Is life stranger than fiction? Fuggedaboudit!
Here’s another eye-opening excerpt from retired NYPD Detective Sonny Grosso’s upcoming memoir, Harlem to Hollywood: My Real to Reel Life.
I once presented the very talented dramatic and comedic actor Dennis Farina, who’d been on the Chicago Police force for 18 years before turning to Hollywood, with an Italian-American Award as Cop of the Year. I kid you not, but Farina made a speech that included, ‘The reason I became a cop was because of two movies — The French Connection and The Seven-Ups.’ Afterwards, I kidded him, ‘You’re so full of shit,’ but he replied, ‘No, Sonny, I swear to God, that is the reason I became a cop.’ Truth is, I’ve personally heard that from so many younger guys who’ve said that watching those movies was the reason they came onto the job. That is humbling and special.
The Seven-Ups movie, like the five-time Oscar-winning movie The French Connection, was based on Grosso’s “real to reel life” experience on the streets of New York as a NYPD officer. In both movies, the Oscar nominated Roy Scheider played a charismatic detective named Buddy, based on, you-know-who, Sonny Grosso. Sonny ran the real Seven-Ups squad in New York, an elite undercover squad, who assumed all sorts of undercover disguises from hotdog vendors on the street to delivery people.
The squad was like a band of brothers who would go after the really bad guys, felons who would get “seven” years and up. As the character Buddy says in The Seven-Ups book: “Seven years and up. The animals who were slated for long hauls in jail but could not be caught; not by the rules anyway. As a result of the frustration, of the victims, the widows, the anger of the cops themselves, the Seven Up squad was formed.”
And, people described them as super-cops with all sorts of power, tools and street knowledge at their fingertips. The lead character, Det. Buddy Manucci, was based on Grosso, as he worked with the Oscar-winning producer, Phil D’Antoni, and with the scriptwriters, Al Ruben and Alexander Jacobs, on the movie. And then Grosso worked with author Richard Posner on the book adaptation of the movie. By hanging out with Grosso, the writers got insights into the character and his way of doing things.
Another example of Grosso’s “real to reel” life, was that as a police officer he kept an ongoing and detailed book about suspects, convicted felons and ongoing cases. It had everything, the type of inside stuff that the bad guys would’ve loved to have gotten their hands on.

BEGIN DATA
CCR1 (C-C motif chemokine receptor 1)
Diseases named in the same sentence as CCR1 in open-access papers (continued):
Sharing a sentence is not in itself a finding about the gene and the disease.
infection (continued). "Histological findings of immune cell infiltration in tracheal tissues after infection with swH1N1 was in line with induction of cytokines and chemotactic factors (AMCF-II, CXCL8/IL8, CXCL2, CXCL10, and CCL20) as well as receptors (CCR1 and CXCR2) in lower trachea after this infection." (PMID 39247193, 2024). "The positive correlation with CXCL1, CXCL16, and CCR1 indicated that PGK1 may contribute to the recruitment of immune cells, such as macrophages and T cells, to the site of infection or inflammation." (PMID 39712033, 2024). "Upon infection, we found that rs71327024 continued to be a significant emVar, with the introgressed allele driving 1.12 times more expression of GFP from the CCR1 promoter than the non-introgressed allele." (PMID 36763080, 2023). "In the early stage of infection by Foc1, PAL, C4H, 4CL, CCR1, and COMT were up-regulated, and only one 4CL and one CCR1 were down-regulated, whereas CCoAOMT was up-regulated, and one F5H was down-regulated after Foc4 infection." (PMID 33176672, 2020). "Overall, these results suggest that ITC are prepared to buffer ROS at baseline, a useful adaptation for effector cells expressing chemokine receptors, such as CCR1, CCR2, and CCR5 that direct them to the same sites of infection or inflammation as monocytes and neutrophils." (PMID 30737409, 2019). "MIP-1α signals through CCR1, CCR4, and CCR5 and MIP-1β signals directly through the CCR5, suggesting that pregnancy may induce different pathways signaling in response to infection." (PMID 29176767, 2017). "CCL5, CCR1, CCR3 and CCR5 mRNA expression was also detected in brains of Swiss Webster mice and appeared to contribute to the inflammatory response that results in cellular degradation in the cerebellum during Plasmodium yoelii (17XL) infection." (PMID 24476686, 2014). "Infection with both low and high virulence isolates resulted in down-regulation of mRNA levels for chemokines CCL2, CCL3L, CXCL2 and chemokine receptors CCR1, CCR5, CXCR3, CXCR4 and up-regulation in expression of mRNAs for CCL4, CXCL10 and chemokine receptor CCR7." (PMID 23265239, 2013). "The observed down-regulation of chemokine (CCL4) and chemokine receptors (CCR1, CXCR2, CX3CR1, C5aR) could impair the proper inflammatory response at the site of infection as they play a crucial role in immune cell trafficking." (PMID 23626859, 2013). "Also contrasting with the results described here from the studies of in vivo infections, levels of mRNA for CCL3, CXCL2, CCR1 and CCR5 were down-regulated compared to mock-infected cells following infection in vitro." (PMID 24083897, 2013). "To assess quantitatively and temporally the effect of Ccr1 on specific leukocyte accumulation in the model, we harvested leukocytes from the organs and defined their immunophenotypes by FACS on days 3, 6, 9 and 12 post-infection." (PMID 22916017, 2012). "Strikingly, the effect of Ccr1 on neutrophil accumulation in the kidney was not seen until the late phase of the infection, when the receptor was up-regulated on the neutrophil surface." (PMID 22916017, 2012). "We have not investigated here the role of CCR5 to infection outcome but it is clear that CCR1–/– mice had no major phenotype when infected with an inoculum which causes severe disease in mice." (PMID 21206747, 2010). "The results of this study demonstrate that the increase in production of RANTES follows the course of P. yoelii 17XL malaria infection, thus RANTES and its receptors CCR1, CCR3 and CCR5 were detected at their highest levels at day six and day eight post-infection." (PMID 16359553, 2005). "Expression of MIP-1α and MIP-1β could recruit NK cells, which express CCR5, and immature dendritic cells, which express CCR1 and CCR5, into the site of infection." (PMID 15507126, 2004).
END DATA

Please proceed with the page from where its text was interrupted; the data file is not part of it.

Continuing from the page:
In the movie and in Posner’s book, this character Buddy Manucci also has his own little diary/book which is described this way: “This was Buddy’s bible, in the most literal sense. It was the book that controlled his life. His record of known and suspected felons who had eluded arrest. When he’d collared them all, the need for him would be ended. But there were always more to take the place of the ones arrested. So (the unit) would go on.”
As The Seven-Ups book adaptation also reads, “If you like your gangsters and wise guys really bad. And, if you like your cops kind of sexy and hard-boiled, the (Seven-Ups was your team). Because in Buddy’s squad the only rule was, if it works, use it.”
The retired detective, who went on to become an award-winning TV/movie producer, also used his real-life partners, “Grosso’s Gorillas” as they were nicknamed, on the movie sets of The French Connection, The Godfather and then on The Seven-Ups.
My Oscar-winning director friend, Billy Friedkin, told Francis Ford Coppola, as he was prepping for The Godfather, that you can’t film a big movie in New York without Sonny Grosso’s ’team’ on your side. That was a big compliment. Hey, I even got a small part in the Godfather, and also in the opening scenes of The Seven-Ups, where I played a baddie delivery guy walking into the shop which Buddy and his squad has staked out. My character gets busted along with the other baddies. But I’ve got a funny story most people don’t know. My character was handcuffed behind his back and then when they said ‘cut’ they went to set up for another scene. But they forgot about me and left me outside still handcuffed. And, I’m going, ‘Hey, guys, get these freakin’ things off me.’ I mean, I couldn’t scratch my nose or anything else.’
Happy Thanksgiving to all, and stay tuned for more insider stories from Det. Sonny Grosso, because you just can’t make this stuff up!